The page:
Sunday, December 22, 2013

Talking Dirty - The Instructor on Filthy Speaking

This is a continuation of my series on Clement of Alexandria and his book, "The Instructor." If you are new to this series or are unfamiliar with Clement and his book, you may want to first read the introduction to this series. You may also want to read the introduction to Book 2 of The Instructor as it give advice on how to understand Clement and his writings.
"From filthy speaking we ourselves must entirely abstain, and stop the mouths of those who practice it by stern looks and averting the face, and by what we call making a mock of one: often also by a harsher mode of speech. 'For what proceedeth out of the mouth,' He says, 'defileth a man,'—shows him to be unclean, and heathenish, and untrained, and licentious, and not select, and proper, and honourable, and temperate." (Clement of Alexandria, The Instructor, Book 2, Chapter 6)
It is not always easy to live a life that is honoring to God and is befitting of our elevated position in Christ. This can be especially true when we are in a group with others and the conversation sinks down to the realms of the base, the ignoble, and the perverted; when we are in a crowd and others start using filthily and disgusting talk and speak of detestable things that offend the Spirit within us. Part of us wants to smile or laugh along as not to stand out or be embarrassed in front of others. It is hard at times like these to know what to do and to do the right thing. However, not only should we abstain from such talk ourselves, but we should not enter into or even become a passive participant by smiling or feigning laughter just to "fit in." Sometimes, though difficult, stoic silence is enough to show our displeasure and, in some cases, to even turn around the course of the conversation. By refusing to participate, people will eventually understand our sensitivities and, either not include us in their filthy discussions, or even begin to modify their behavior so as to not offend and to fit in with us themselves.
"And as a similar rule holds with regard to hearing and seeing in the case of what is obscene, the divine Instructor, following the same course with both, arrays those children who are engaged in the struggle in words of modesty, as ear-guards, so that the pulsation of fornication may not penetrate to the bruising of the soul; and He directs the eyes to the sight of what is honourable, saying that it is better to make a slip with the feet than with the eyes... What, then, are the salutary ear-guards, and what the regulations for slippery eyes? Conversations with the righteous, preoccupying and forearming the ears against those that would lead away from the truth... For he who associates with the saints shall be sanctified." (Clement of Alexandria, The Instructor, Book 2, Chapter 6)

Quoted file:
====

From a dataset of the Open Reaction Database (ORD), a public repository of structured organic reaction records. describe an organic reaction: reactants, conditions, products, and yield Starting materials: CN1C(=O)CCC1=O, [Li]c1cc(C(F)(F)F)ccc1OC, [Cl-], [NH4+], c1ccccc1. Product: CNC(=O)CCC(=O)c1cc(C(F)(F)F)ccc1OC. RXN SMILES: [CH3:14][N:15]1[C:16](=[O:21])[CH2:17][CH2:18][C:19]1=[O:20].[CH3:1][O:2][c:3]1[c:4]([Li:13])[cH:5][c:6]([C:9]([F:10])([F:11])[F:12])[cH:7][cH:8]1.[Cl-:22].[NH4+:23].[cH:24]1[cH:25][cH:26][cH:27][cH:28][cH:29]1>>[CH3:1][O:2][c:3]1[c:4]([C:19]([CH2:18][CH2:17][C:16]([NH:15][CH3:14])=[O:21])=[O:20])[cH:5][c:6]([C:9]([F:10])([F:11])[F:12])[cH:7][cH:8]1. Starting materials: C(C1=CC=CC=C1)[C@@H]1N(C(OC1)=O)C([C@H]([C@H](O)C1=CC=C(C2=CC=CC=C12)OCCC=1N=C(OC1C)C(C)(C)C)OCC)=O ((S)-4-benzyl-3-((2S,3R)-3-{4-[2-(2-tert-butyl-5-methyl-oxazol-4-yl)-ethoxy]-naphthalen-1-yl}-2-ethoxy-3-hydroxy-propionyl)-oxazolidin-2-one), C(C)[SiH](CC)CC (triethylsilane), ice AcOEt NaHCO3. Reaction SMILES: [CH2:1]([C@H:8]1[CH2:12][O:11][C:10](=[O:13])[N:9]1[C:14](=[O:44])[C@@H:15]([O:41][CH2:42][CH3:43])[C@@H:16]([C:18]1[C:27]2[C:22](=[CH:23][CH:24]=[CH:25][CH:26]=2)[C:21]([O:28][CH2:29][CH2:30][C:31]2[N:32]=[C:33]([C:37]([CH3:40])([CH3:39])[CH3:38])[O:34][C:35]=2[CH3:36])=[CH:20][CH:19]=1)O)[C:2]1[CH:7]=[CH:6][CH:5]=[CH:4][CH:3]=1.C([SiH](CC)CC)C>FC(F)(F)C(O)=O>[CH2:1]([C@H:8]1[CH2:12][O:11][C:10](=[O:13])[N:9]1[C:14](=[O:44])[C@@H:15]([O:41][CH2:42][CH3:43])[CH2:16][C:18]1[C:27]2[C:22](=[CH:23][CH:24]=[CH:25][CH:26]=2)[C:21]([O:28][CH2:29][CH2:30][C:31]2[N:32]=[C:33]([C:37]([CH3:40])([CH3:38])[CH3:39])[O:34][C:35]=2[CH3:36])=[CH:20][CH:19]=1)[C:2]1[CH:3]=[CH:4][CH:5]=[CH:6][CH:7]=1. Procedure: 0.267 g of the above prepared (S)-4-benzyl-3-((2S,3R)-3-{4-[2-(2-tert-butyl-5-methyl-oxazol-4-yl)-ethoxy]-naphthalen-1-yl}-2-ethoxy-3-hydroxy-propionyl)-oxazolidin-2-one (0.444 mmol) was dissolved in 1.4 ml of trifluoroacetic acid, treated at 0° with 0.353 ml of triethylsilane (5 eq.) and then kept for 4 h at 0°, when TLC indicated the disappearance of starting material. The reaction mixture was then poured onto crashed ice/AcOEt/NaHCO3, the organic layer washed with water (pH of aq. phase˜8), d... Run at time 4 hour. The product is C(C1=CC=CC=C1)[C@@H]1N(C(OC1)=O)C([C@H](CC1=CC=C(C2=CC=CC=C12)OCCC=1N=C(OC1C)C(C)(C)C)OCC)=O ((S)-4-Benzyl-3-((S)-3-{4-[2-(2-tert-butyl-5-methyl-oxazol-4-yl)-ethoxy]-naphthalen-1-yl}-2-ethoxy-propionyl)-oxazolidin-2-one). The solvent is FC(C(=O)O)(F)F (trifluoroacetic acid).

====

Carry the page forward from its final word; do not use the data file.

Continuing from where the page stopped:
Sometimes our struggle is not with associates who live to talk dirty, but with what we voluntarily allow ourselves to see and hear. This can include our choice of music, entertainment, and movies. How can we pursue purity of our soul and yet voluntarily subject ourselves to obscenities in the music we hear and the movies we watch? We cleanse our souls only to fill them up with filth time and time again. While no one can make these decisions for us, and we must set our own limits, we all must evaluate what we choose to let into our ears and our eyes as to whether or not they hinder or help our progress towards a sanctified soul.

However, even when taking control over what we voluntarily let into our eyes and ears, many of us are faced with obscenities through out our day that we cannot simply ignore. I used to live in Las Vegas and could not drive back and forth to work without being confronted by the filth of licentiousness plastered on billboards through out town. How does one maintain a sanctified soul in the mist of a world bent on corruption? Fortunately God had provided us "salutary ear-guards" in the form of our Christian brothers and sisters. When we spend time with each other we build one another up and strengthen each other against the defiling onslaught of the world. Our righteous conversation heals our ears and our hearts and fortifies us against the obscenities of the world that we simply cannot escape. We need each other and in our fellowship there is healing and strength.

David Robison

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